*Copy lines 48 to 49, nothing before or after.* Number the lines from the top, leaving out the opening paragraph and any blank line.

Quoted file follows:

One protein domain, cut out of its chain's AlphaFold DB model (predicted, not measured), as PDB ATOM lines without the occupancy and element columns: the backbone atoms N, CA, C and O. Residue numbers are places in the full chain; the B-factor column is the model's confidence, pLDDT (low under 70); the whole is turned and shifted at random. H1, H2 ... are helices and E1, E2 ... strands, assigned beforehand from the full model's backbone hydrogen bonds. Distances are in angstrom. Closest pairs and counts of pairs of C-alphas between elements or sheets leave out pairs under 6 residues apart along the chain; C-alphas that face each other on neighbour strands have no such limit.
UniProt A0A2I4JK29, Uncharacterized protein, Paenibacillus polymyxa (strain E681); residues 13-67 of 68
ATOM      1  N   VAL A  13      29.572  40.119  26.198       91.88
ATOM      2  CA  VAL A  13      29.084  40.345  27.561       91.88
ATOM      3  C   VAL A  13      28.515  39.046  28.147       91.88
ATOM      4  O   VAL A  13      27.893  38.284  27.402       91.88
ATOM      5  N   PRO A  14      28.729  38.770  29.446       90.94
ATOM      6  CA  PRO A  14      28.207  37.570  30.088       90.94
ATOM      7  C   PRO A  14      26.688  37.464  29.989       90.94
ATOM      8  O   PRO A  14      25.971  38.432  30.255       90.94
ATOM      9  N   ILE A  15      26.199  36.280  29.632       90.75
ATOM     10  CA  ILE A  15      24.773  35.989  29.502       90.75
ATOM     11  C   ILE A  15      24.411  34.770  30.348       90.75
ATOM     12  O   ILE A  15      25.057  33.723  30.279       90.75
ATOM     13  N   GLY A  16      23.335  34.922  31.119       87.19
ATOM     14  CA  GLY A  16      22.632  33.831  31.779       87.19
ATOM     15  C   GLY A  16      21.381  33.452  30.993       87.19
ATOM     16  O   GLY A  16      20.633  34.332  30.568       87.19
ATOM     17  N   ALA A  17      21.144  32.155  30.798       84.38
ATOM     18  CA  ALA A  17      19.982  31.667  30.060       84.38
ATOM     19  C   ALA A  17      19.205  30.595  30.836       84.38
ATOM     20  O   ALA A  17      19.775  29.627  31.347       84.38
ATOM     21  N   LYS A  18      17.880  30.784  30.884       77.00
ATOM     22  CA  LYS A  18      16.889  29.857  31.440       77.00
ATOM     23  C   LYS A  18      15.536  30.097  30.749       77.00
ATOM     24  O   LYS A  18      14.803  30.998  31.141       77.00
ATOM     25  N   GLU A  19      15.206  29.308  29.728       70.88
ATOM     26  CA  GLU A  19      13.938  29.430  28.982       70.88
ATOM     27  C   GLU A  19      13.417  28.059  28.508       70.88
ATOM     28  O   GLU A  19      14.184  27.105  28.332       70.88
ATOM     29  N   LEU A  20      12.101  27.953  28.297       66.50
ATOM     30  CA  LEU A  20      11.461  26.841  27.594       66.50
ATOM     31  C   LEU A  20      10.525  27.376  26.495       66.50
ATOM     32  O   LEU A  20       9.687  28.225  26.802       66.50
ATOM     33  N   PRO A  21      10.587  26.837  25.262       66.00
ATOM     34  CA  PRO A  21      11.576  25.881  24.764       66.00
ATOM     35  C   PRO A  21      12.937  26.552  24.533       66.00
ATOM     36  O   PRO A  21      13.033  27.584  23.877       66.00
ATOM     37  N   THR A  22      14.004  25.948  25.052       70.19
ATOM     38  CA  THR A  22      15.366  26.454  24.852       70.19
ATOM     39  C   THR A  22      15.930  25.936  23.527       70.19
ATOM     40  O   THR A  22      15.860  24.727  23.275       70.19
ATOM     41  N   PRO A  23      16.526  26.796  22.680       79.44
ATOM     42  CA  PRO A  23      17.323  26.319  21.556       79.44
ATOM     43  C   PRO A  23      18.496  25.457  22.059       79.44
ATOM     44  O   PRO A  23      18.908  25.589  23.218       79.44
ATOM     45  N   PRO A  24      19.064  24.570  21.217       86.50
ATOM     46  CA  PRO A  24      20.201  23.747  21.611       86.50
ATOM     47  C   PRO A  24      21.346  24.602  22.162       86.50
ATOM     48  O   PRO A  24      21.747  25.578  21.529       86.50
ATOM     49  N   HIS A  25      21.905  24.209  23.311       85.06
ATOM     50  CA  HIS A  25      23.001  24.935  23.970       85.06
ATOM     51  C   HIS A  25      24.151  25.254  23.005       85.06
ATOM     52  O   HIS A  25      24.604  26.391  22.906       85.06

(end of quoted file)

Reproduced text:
ATOM     47  C   PRO A  24      21.346  24.602  22.162       86.50
ATOM     48  O   PRO A  24      21.747  25.578  21.529       86.50